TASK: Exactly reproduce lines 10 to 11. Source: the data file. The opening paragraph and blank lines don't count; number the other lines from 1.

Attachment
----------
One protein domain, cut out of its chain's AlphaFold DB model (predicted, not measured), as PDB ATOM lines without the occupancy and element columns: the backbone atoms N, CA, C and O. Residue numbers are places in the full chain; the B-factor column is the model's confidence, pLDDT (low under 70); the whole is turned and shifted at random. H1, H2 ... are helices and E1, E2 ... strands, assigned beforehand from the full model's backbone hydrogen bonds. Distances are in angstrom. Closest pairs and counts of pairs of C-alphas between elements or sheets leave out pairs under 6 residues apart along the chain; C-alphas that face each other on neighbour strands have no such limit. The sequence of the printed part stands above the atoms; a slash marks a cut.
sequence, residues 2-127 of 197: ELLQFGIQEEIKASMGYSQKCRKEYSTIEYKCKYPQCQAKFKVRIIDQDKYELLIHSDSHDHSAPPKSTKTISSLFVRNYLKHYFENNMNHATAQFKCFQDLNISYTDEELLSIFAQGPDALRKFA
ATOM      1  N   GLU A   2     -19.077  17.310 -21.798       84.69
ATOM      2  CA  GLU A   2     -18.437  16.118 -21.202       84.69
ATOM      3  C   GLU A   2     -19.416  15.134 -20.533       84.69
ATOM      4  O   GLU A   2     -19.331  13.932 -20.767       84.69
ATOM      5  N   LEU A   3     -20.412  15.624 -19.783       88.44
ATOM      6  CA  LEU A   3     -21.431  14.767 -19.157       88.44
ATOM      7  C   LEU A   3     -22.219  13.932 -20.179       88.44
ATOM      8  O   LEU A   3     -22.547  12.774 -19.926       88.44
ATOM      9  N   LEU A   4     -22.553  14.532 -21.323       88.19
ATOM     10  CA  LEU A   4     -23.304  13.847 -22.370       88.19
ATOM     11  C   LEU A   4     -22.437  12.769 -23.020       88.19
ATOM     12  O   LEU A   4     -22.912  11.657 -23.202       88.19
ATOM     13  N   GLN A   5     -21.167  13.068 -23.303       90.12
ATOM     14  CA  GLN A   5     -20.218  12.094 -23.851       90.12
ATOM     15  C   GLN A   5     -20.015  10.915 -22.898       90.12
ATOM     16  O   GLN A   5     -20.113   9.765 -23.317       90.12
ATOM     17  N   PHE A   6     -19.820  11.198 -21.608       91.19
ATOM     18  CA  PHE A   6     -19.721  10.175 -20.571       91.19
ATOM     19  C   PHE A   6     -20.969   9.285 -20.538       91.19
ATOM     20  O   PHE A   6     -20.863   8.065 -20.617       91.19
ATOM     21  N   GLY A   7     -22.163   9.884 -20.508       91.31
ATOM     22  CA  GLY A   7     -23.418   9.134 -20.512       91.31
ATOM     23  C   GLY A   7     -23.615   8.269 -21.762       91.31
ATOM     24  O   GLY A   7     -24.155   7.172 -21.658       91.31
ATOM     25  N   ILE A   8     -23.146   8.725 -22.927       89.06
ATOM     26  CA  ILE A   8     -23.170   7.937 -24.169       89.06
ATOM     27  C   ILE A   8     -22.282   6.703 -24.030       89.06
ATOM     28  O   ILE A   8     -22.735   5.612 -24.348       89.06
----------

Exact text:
ATOM      9  N   LEU A   4     -22.553  14.532 -21.323       88.19
ATOM     10  CA  LEU A   4     -23.304  13.847 -22.370       88.19